An exceptionally bright fireball streaked through the sky over northern Argentina early Sunday morning, lighting up the night as brightly as daylight for a few moments.
The fireball appeared in the sky at just before 3:30 am, April 21st, and was reportedly witnessed by thousands of people. Video footage taken from someone attending a concert and from traffic cameras in the city of Santiago del Estero show it flaring up as bright as the Sun, then going through a second flare-up before disappearing, leaving only a fiery trail behind.
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Unlike the meteorite that exploded over Chelyabinsk, Russia, back on February 15th, the object that caused this fireball was probably fairly small. According to the Argentina news source Continental.com.ar, Jorge Coghlan, the director of the Astronomical Observatory of Santa Fe, said (translated from Spanish) that it was a "rock of 40-45 centimetres" that entered our atmosphere at "more than 130,000 kilometres per hour."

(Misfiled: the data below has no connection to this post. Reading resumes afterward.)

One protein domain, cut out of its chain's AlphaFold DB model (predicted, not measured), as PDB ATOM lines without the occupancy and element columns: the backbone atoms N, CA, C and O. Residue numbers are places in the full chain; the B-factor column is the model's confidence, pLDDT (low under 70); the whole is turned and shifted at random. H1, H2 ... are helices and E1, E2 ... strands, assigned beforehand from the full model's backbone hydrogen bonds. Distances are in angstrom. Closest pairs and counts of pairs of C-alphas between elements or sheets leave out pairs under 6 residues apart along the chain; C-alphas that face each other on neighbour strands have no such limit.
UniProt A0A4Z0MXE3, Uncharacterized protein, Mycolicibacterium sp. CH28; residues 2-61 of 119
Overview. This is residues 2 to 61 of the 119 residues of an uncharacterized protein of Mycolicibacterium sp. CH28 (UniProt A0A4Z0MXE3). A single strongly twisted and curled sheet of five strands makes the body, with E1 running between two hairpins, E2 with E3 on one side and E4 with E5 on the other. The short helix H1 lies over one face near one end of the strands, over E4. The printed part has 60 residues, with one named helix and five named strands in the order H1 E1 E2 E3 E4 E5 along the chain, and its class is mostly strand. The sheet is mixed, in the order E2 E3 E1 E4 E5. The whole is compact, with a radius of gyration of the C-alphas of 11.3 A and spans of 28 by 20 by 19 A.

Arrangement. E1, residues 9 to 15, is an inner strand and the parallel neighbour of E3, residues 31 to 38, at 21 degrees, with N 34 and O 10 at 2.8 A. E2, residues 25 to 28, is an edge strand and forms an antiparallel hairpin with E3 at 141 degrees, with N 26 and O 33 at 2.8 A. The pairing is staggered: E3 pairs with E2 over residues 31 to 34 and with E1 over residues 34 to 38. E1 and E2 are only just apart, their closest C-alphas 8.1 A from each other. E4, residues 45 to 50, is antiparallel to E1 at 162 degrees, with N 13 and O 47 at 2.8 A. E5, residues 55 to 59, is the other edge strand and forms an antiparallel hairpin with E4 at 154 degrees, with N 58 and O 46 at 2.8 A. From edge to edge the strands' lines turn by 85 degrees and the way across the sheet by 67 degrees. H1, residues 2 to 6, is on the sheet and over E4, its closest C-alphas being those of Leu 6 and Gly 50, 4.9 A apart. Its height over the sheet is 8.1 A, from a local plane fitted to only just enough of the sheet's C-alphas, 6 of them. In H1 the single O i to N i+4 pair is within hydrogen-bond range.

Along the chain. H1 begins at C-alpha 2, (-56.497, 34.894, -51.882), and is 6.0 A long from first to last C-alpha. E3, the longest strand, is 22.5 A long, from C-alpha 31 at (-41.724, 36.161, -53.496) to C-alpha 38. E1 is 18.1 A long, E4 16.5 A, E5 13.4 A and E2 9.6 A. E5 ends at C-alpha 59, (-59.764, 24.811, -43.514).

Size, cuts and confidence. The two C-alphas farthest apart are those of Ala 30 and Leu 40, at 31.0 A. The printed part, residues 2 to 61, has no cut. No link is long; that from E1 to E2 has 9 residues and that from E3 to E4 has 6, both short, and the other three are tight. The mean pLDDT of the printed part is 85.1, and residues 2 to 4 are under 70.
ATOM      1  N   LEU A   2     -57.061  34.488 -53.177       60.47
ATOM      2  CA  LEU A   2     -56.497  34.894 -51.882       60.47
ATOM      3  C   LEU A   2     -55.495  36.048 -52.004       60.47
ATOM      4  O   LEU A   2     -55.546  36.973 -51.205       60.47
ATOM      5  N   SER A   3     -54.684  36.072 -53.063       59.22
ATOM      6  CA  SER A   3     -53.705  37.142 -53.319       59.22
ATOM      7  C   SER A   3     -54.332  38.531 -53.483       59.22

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With the Lyrid meteor shower peaking last night, this fireball is similar to what happened last year, when a bright fireball was seen over California and Nevada on the morning of April 22nd. The fireball set off a loud sonic boom as it flared through the morning sky, and pieces of the rock that caused it were recovered from Sutter's Mill, California in the months that followed.
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